RIM carries out its mandate through the following key programmes:

  • Programme 1: Business Development - aims of this programme include to protect and conserve cultural and natural values of the Island; maintain the site’s outstanding universal value; undertake research; promote; promote, brand and market the Island; maintain the ferry service; improve visitor experience; and protect and maintain the built environment.
  • Programme 2: Public Engagement - provides a visitor experience through an integrated and holistic narrative of the island;access to academic scholarship, research and training through postgraduate programme; andinclusive access to information through outreach programmes.
  • Programme 3: Administration - endeavours to strengthen governance to ensure effective management.

 

RIM briefed the Committee on its 2021/22 APP and other related matters on 05 May 2021.

 

  1. RIM Budget Overview 2021/22

The entity’s projected total income for the 2021/22 financial year amounts to R107.3 million. The Department will transfer a grant amounting to R87.1 million or 81.1 percent of this total income. The Government grant thus represents the bulk of the income for this entity.The overall DSAC transfer is projected to increase from R87.1 million in 2021/22 to R88.8 million in 2022/23 and to R89.1 million in 2023/24. However, when considering inflation, the transfer is estimated to decrease slightly from R83.6 in 2021/22 to R81.6 million in 2022/23 and to R78.6 million for 2023/24, i.e. a real decrease is observed over the MTEF.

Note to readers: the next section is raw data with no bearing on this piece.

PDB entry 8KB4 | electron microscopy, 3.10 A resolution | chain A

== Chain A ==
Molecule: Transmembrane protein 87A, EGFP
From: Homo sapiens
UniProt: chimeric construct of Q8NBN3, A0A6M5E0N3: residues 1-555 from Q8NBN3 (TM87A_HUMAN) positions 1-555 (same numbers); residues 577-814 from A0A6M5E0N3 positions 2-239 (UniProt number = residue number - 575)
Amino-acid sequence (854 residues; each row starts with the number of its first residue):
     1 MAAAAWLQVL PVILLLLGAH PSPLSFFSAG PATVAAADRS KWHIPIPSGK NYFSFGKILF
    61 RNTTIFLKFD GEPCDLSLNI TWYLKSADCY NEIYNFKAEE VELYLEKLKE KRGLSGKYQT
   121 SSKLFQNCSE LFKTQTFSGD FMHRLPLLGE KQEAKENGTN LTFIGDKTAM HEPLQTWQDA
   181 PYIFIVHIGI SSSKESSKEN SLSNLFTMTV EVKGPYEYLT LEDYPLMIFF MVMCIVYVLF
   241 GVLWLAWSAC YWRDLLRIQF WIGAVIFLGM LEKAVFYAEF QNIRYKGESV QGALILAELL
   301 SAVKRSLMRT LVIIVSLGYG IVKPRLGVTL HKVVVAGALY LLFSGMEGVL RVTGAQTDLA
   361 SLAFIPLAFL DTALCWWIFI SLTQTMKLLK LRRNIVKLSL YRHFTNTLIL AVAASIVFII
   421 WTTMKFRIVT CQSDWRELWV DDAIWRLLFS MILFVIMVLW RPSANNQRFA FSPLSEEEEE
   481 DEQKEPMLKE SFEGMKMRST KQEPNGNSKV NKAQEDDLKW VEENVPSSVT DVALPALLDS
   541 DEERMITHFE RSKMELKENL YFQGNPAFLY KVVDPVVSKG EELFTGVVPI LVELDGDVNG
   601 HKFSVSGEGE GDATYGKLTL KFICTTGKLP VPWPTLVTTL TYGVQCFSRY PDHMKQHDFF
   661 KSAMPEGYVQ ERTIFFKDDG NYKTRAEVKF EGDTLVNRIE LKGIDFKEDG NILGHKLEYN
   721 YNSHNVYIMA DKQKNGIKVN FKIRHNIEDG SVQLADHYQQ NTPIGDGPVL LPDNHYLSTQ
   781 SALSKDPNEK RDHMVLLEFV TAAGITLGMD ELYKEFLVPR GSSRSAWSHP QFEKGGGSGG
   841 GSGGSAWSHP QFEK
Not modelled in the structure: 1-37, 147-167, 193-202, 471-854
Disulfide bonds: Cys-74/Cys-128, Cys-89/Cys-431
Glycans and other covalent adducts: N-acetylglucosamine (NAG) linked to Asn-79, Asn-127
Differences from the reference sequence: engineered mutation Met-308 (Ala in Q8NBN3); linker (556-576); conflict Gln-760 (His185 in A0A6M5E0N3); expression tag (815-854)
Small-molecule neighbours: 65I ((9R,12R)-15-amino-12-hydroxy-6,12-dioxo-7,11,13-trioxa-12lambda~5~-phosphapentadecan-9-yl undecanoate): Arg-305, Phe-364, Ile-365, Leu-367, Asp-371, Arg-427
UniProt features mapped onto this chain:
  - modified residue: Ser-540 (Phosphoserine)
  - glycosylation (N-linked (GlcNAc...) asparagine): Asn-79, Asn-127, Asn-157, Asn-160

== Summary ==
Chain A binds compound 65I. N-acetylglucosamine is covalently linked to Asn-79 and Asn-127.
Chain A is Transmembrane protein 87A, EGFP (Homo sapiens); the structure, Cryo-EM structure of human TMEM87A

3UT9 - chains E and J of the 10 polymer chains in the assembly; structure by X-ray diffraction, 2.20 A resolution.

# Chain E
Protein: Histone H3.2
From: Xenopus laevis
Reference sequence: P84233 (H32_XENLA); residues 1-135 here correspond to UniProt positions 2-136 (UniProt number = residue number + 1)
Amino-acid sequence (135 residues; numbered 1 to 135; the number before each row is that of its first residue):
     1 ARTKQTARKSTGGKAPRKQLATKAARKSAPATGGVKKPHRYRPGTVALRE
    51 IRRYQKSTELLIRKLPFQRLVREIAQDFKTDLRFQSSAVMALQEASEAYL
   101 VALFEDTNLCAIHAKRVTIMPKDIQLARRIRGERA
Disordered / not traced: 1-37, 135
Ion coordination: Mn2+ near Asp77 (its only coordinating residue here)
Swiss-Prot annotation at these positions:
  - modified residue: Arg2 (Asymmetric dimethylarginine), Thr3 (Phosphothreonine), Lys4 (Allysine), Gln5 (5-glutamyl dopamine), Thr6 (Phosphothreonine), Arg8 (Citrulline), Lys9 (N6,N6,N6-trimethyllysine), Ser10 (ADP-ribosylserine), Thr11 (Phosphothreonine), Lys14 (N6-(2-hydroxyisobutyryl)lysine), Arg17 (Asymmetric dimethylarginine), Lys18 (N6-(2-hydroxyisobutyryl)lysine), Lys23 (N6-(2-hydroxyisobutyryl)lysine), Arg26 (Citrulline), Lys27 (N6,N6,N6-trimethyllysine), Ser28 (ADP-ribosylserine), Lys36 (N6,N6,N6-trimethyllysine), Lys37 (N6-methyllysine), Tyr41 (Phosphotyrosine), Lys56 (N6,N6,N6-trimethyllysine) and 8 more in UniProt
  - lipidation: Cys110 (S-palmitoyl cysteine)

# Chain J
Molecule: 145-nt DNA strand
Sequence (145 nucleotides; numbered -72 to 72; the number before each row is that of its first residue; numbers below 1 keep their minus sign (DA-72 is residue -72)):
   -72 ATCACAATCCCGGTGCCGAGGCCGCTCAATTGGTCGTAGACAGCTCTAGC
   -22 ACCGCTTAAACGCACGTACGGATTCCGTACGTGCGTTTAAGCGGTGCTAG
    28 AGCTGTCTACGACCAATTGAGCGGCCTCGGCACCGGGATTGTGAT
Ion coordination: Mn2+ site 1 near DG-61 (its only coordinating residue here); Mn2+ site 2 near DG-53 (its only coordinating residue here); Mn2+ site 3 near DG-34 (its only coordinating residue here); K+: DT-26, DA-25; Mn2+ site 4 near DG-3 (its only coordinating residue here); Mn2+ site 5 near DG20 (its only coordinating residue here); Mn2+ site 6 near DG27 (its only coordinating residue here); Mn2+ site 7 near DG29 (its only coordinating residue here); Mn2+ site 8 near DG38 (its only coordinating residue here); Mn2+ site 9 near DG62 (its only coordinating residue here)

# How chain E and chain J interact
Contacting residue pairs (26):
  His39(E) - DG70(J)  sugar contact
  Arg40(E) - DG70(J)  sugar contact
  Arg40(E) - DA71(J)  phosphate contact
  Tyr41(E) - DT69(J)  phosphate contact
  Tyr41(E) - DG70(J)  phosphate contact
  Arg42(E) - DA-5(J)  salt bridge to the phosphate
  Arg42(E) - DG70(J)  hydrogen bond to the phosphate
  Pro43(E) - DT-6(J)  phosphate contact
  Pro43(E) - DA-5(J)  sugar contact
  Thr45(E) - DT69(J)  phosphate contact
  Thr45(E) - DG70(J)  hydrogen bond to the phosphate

For the 2021/22 financial year, RIM generates the remaining income of R20.2 million mainly through tours, and also museum shop sales, rental income, among other sources.Programme 1: Business Development receives the bulk of the total budget, R118.8 million or 66.5 percent. Programme 3: Administration receives R49.2 million or 27.5 percent. Programme 2: Public Engagement receives the smallest allocation, i.e. R10.7 million or 6.0 percent.